By Edward Felsenthal
May 2, 2019
IDEAS
Edward Felsenthal is the Editor-in-Chief and CEO of TIME.

The TIME 100 list of the world’s most influential people–and the annual gala that follows it–has always been a celebration of people shaping the news. This year, I’m happy to report that we made some news of our own.

On April 23, for the first time ever, we brought together TIME 100 honorees from across the years for a daylong summit. This extraordinary group of leaders and visionaries was a reflection of the unique mix of the TIME 100, including politicians, business leaders, artists, actors, activists and scientists.

Speaker of the House Nancy Pelosi discussed the internal debate in her party about whether to initiate impeachment proceedings against President Trump, sharing her own view that it’s “one of the most divisive paths we could go down in our country.” Jared Kushner, senior adviser to (and son-in-law of) Trump, provided a rare glimpse into his expansive role in the Administration, arguing that the Mueller investigation has been “more harmful” to the U.S. than Russian interference in the 2016 campaign.

Supermodel and entrepreneur Tyra Banks talked about the importance of hiring and empowering woman, particularly women of color. Tim Cook, the leader of the world’s first trillion-dollar company, talked about Apple’s aspirations not for its iPhones and music service but as an innovator in health. “I do think,” he said, “that there will be the day that we will look back and say, ‘Apple’s greatest contribution to mankind has been in health care.'” Trailblazing television creator Ryan Murphy spoke about representation in media: “I’m not interested in living in the real world. I’m interested in living in the world that I want to live in.”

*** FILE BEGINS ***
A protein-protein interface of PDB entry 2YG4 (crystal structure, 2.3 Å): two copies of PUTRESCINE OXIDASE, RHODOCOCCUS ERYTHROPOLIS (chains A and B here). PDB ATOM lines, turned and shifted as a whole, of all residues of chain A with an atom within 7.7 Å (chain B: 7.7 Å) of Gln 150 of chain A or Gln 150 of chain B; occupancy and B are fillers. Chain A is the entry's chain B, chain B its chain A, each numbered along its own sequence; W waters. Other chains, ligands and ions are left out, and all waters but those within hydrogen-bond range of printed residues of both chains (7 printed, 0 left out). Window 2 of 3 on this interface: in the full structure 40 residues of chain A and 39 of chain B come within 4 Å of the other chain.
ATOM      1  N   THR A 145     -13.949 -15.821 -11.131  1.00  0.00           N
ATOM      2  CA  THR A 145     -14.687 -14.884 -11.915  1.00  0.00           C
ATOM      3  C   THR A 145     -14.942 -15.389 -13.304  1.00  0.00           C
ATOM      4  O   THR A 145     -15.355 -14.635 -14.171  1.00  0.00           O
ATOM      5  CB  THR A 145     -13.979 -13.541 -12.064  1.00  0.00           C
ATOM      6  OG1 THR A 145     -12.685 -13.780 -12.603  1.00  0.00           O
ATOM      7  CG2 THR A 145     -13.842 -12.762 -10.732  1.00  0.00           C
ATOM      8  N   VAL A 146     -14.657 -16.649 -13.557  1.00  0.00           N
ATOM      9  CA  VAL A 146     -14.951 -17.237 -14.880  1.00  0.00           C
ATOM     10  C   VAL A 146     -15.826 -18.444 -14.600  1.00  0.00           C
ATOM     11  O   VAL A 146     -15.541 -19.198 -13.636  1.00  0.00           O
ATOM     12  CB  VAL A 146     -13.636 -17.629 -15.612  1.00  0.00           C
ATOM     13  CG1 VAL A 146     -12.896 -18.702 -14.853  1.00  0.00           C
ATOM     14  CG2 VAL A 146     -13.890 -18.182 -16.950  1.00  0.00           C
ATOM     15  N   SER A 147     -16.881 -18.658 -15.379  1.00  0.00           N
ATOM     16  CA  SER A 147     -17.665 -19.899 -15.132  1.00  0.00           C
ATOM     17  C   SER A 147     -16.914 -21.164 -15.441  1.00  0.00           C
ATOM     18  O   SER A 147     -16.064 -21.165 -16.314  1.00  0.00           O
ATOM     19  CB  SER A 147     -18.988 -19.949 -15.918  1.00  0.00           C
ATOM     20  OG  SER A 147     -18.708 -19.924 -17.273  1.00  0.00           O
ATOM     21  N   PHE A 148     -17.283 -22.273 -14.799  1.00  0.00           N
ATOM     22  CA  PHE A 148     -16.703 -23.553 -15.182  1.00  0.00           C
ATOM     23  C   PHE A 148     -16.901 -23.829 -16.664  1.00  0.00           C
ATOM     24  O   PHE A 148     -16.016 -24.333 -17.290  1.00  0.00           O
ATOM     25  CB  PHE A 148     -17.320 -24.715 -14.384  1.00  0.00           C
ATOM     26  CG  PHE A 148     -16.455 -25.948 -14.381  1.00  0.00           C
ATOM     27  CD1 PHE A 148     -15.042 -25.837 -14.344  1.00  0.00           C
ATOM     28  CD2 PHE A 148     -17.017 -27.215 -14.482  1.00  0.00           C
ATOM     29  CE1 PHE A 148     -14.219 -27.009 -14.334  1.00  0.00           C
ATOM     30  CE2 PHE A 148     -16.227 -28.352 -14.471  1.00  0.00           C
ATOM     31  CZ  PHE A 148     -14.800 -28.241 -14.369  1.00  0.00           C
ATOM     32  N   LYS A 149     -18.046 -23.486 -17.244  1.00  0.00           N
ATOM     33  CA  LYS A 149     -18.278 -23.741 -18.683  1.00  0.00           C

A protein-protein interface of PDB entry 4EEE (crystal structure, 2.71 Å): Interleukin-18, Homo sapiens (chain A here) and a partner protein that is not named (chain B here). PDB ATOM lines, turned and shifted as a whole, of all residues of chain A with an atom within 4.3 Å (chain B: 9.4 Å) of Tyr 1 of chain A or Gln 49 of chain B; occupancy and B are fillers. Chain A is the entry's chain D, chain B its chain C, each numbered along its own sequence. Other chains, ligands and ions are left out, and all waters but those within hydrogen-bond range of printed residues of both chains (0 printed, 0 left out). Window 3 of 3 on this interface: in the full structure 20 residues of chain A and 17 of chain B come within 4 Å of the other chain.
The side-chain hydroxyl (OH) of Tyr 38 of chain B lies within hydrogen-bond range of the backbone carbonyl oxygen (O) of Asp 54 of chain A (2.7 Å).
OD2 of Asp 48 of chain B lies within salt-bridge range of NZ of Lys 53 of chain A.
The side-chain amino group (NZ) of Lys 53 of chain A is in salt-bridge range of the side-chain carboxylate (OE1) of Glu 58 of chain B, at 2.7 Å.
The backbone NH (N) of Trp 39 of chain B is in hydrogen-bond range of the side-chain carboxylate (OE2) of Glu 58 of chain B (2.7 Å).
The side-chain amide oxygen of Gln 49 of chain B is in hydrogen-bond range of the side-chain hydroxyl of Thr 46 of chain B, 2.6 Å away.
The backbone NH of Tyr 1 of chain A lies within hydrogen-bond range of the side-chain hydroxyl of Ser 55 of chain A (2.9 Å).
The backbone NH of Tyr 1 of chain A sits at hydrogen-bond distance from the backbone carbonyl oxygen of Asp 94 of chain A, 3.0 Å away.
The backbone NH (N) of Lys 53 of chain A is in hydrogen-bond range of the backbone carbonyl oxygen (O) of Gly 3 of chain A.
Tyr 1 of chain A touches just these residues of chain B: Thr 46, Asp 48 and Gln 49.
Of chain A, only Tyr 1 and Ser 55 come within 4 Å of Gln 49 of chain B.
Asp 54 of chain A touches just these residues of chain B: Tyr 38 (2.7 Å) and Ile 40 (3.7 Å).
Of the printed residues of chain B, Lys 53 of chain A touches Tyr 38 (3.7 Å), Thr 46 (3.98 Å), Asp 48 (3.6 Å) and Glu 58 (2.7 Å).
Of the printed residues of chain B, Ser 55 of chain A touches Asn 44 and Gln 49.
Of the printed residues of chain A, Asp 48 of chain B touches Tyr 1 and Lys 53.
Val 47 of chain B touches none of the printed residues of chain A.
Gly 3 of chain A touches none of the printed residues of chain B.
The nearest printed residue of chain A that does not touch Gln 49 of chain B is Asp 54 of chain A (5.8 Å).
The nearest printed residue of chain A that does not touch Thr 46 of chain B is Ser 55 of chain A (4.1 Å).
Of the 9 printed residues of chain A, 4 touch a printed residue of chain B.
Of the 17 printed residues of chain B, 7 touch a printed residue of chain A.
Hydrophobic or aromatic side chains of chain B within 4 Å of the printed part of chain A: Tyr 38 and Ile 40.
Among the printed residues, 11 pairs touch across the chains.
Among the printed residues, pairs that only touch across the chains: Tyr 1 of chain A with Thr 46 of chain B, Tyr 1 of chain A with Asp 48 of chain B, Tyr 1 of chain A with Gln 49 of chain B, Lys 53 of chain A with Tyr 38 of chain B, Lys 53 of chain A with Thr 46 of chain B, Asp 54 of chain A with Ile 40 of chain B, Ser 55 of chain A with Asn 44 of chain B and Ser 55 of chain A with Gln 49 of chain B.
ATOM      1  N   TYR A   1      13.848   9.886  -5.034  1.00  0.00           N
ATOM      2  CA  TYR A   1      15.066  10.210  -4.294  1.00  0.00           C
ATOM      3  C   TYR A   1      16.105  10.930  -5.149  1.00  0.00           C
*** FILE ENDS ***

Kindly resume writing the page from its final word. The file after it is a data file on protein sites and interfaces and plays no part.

The day convened not only influential people but also influential objects! Yo-Yo Ma brought his cello and kicked off the morning with a meditation by Johann Sebastian Bach. Conservationist Jane Goodall, whom the audience greeted with a standing ovation, brought the toy monkey with whom she travels around the world (Mr. H), as well as a stuffed cow (named Cow) meant to symbolize the benefits of vegetarianism. And TIME being an institution that embraces diverse points of view, Michelin-starred chef José Andrés brought a ham. His signature jamón ibérico was shared with the audience (a group of about 700, including select TIME subscribers) ahead of his conversation with Martha Stewart about the power of food to deliver hope. You can watch highlights from the day here.

The Summit was a first step to tap into the collective power of the TIME 100 and encourage cross-disciplinary collaboration within it. Our hope is that the list is not only a recognition of what has been done–but also a call for all the work that’s left to do. We look forward to engaging the entire TIME community as we expand this exciting initiative.

Another initiative I’m excited about is connecting our readers to the major 2020 presidential candidates from each party. This week, Charlotte Alter talks to Democratic presidential hopeful Pete Buttigieg–the first in a series of these profiles. “We’re obviously still in the very beginning of the race, and the only rule of politics is that everything changes,” says Alter, who first met Buttigieg in 2017 while reporting a story on millennial mayors. “But Democrats have been talking about Biden, Warren, Harris and Sanders since the moment Trump was elected. Buttigieg is the only major 2020 candidate who seems to have come out of nowhere.”

Contact us at editors@time.com.

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